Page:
As a Canadian entrepreneur and small business owner, chances are you’ve downloaded, at least once, a legal document from the Internet. Whether for an employment contract, a partnership agreement, a finder’s fee, a non-disclosure agreement, a final invoice letter or a general agreement, you’ve probably turned to the Internet in the hope that a free template would help you cut costs. After all, the terminology looks complex enough, so we may think the document will be good to use.
Here enters Randy Ai, an employment lawyer I met through my professional networking group. A couple of weeks later, we sat down to learn more about each other and our businesses. While we chatted – him about employment law and me about how social media can help businesses establish their online presence and grow – it became clear to me that we had great synergies. Most entrepreneurs and small business owners are always looking for ways to sustain our business while keeping costs down and stay profitable. The Internet and Google is where most of us turn for responses to our questions and for free documents. One of the topics Randy Ai and I tackled was how entrepreneurs and small businesses download legal templates from the Internet, and the cases he frequently sees in his practice. The conclusion is, “don’t cheap out on legal by downloading templates from the Internet”, and here is why.
The legal document you are downloading from the Internet contains irrelevant or too much information. Chances are that the template you found on the Internet is not customized to your business and situation. In addition, most templates are American or have an American focus, so they likely won’t be valid in Canada. The document may contain a high volume of extra noise that does not apply to your business situation and just adds irrelevant information. Unless you are legally trained, you don’t know how to separate the “junk” and the part of the contract that applies. As an example, the notion of Employment at will exists in most employment contract templates you’ll find online, but as this is an American concept, it can’t be enforced in Canada. Thus, you are exposing yourself and your business to liability and in case of dispute, you will have to hire a lawyer because part of the contract is invalid.
The legal document you are downloading from the Internet is missing key clauses. When you’re using a template off the Internet, these documents are not customized for your situation, as we’ve established. That means it puts you and your business at risk of liability. In case of a dispute, this sort of template is not tailored to your needs and you might as well have no agreement. Having missing information is as bad as having too little information or inadequate clauses that don’t protect you. When you are a business owner entering into a legally binding relationship with someone else, you need a solid contract that will take into account the types of issues that may take place.
The legal document you are using is easily attacked. A template downloaded from the Internet easily falls apart, since it was not drafted specifically for you and your business. A defense lawyer could easily attack the integrity of the document and compromise its validity in court. Furthermore, as the law changes frequently, a contract is not a static document. Thus, the downloaded template you’re using may be obsolete and no longer applicable. In addition, the wording alone can make your document unenforceable and easily attackable in case of a dispute. The judge can look at your document and decide it does not make sense. By using one of these documents, you’re exposing yourself to liability.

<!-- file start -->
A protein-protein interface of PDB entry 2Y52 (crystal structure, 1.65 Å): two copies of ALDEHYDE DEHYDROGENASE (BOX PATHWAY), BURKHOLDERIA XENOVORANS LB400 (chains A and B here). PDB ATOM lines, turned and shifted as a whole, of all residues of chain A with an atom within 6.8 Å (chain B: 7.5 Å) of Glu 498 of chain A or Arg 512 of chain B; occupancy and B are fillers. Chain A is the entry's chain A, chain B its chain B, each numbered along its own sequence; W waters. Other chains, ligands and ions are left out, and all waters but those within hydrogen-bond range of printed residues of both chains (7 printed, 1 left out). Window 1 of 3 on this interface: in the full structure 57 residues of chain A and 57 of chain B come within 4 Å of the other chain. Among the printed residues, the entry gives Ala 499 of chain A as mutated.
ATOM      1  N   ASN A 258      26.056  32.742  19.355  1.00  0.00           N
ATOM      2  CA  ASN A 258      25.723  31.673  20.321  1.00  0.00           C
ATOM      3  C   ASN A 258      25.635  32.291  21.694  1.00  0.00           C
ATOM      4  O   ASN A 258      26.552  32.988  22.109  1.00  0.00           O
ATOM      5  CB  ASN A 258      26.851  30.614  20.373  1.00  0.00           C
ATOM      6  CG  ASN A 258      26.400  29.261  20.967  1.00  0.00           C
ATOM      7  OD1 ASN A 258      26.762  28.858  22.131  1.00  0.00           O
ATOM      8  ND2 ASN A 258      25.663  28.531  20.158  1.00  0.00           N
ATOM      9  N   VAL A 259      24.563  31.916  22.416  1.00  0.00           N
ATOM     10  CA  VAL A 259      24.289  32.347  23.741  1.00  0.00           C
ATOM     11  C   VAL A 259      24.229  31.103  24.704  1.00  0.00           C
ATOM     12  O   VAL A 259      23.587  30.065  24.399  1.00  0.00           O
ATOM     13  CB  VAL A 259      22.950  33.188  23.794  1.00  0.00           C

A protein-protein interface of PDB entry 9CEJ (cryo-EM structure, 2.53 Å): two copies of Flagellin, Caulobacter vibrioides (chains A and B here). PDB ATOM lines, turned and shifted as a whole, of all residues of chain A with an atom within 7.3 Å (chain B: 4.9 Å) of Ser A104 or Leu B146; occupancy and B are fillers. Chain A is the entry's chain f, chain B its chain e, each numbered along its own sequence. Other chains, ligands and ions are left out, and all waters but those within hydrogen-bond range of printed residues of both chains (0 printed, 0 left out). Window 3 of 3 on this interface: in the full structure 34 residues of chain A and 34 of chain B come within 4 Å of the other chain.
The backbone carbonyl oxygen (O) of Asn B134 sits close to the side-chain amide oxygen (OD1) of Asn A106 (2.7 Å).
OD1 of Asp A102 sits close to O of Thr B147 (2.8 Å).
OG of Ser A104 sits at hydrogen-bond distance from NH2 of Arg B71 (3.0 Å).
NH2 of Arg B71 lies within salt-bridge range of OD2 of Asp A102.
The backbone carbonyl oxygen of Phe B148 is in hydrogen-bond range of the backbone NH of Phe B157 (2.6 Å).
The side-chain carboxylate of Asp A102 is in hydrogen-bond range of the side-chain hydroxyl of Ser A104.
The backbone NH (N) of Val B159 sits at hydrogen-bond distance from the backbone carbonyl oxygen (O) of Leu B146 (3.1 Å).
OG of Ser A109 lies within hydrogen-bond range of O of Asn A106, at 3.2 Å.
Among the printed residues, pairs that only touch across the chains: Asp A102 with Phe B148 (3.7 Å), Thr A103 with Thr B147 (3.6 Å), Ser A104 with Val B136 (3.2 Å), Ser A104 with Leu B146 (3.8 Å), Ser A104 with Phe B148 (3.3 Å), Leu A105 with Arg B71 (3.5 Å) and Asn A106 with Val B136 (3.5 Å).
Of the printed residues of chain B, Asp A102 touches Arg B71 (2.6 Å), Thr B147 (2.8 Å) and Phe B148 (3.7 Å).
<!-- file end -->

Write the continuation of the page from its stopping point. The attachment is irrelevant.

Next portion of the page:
Now that I’ve explained why using a legal document from the Internet is useless at best and, at worse, dangerous for you and your business, there a few ways you can protect yourself and what you’re working so hard for:
1 – Legal fees are typically seen as a cost instead of an investment. Spending two to three hours with a lawyer can prevent you from being sued, being dragged to court or simply having to settle and pay someone large amounts of money. If you can’t afford to hire a lawyer, you still may seek some legal advice through Legal Aid or through the Law Society of Upper Canada’s Lawyer Referral Service.
2 – If you still decide to download the template, we advise you to send it to a lawyer for review. This may cut down on costs. The industry standard is that entrepreneurs and small business owners should spend 5 to 8 percent of their initial capital on legal fees. As Randy Ai says, “If you’re not going to spend any money towards setting up your business, you are not doing your job as an entrepreneur.”
3 – Another reason to seek legal advice is that it brings credibility to your business and sends a strong signal to your ecosystem that you are serious about your success.
As an entrepreneur, I am aware that setting up a business requires lots of hard work and dedication. But there are areas where you can’t cut corners. Randy emphasized that legal advice is one of the cornerstones to setting up a successful and sustainable business. For any legal advice related to employment law, connect with Randy Ai by email (Randy@Randyai.com) or by telephone (416-716-2256).
Karima-Catherine is the co-founder of Red Dot Digital, a digital agency that strives to deliver top-notch solutions to various clients. Red Dot Digital drives real, meaningful, quantifiable business outcomes for companies. Karima-Catherine is also the co-moderator of #MMchat, a Twitter weekly forum which focuses on business, marketing and social media.
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